A preliminary assessment of a suitable swing plane for the user is made, having regard to his build. His arm length is measured in the approved manner to determine the swing radius, and a decision is made as to which club the user wishes to practice with. An appropriate club shaft 140 can be fitted to the projecting stem 141 of the handle if desired, or a finger 35 can be provided on the handle to show the angular position of the club head during the swing. Even if a club shaft is not provided the club selection must still be made in order to decide the lie angle and standing height, which varies with different clubs. The figures normally used by manufacturers are as follows.
Standing Lie Index for
Club Height Angle Scale
DRIVER 876 mm 55°
3 WOOD 825 mm 56°
2 IRON 819 mm 57°
3 IRON 819 mm 58°
4 IRON 813 mm 59°
5 IRON 813 mm 60°
6 IRON 813 mm 61°
7 IRON 806 mm 62°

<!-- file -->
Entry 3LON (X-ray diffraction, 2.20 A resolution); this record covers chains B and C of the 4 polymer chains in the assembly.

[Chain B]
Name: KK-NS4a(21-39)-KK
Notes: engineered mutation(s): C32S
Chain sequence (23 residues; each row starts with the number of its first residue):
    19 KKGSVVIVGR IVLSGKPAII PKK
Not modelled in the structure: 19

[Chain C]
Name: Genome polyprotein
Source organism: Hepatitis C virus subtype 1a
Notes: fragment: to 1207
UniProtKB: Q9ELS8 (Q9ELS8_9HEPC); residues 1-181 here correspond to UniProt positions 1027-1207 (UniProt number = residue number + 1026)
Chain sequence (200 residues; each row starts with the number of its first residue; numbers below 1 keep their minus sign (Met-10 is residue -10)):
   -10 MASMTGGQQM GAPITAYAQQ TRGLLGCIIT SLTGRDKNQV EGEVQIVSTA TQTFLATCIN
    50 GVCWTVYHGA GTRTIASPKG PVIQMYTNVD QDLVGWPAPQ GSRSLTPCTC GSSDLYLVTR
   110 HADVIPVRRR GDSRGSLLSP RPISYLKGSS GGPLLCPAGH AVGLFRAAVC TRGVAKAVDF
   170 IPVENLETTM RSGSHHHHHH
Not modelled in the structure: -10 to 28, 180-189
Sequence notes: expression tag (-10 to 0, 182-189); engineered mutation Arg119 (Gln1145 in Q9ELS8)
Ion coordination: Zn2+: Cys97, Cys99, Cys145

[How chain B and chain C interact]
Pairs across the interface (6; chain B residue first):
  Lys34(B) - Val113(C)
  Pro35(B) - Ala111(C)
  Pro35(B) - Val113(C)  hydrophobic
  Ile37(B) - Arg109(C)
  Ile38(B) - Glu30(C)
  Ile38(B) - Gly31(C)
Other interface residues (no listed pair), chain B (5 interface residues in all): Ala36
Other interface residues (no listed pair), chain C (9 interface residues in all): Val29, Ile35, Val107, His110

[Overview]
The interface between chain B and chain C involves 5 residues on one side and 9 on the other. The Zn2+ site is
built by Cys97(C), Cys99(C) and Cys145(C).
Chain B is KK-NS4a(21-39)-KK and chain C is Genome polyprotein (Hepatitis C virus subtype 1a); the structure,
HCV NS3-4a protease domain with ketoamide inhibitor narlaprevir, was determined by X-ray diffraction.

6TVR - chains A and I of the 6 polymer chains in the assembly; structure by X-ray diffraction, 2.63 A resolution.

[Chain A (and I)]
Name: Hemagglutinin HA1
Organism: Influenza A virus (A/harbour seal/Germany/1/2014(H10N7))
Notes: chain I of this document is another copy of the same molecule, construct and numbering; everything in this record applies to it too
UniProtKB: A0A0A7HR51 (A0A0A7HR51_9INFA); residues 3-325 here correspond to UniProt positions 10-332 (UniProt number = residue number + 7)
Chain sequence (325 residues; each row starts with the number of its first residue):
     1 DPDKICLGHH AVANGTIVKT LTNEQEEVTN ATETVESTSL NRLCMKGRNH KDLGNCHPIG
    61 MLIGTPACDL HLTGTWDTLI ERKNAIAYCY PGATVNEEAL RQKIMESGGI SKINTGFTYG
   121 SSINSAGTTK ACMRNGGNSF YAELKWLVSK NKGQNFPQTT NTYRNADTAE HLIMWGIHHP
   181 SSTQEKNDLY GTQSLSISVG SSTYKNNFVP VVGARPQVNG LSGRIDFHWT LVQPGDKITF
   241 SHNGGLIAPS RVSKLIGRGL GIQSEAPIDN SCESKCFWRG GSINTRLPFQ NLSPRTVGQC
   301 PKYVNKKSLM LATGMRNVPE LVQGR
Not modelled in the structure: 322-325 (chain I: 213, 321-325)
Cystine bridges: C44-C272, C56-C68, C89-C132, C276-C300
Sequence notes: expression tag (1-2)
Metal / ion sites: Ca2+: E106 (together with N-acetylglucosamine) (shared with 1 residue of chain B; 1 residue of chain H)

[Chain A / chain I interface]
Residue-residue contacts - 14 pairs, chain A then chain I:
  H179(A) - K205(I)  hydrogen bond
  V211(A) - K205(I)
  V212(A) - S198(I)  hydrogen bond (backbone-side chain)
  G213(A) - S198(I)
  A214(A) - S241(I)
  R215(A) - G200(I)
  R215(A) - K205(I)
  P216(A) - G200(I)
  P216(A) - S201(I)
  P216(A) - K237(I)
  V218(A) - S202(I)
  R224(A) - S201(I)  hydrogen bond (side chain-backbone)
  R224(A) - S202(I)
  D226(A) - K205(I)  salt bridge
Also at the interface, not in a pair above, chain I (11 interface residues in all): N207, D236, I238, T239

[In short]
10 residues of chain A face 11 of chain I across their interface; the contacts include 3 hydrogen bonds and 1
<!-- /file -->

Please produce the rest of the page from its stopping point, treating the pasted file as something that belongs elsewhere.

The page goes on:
8 IRON 800 mm 63°
9 IRON 800 mm 64°
PUTTER 857 mm 78°
In practice a club may be used at a different lie angle, which will affect the standing height, but the relationship between the actual lie angle and the index for the scale remains the same.
The swing plane is set by adjusting the block 16 in the bracket 14 so that the appropriate angle chosen for the swing plane axis 26 appears in the recess 74. The bracket 14 is adjusted vertically on the slide plate 15 so that the value for the club standing height, as indicated on the scale 125, lies opposite the value for the user's arm measurement, as indicated on the scale 126. It should be noted that while the club standing height is a vertical measurement, so that the scale 125 is a true scale, the user's arms during practice slope downwardly so that the variations in users'arm lengths appear smaller when measured in the vertical direction. Thus, the scale 126 is not a true scale but is proportional to a true scale by a factor representing the anticipated angle of slope of the user's arms.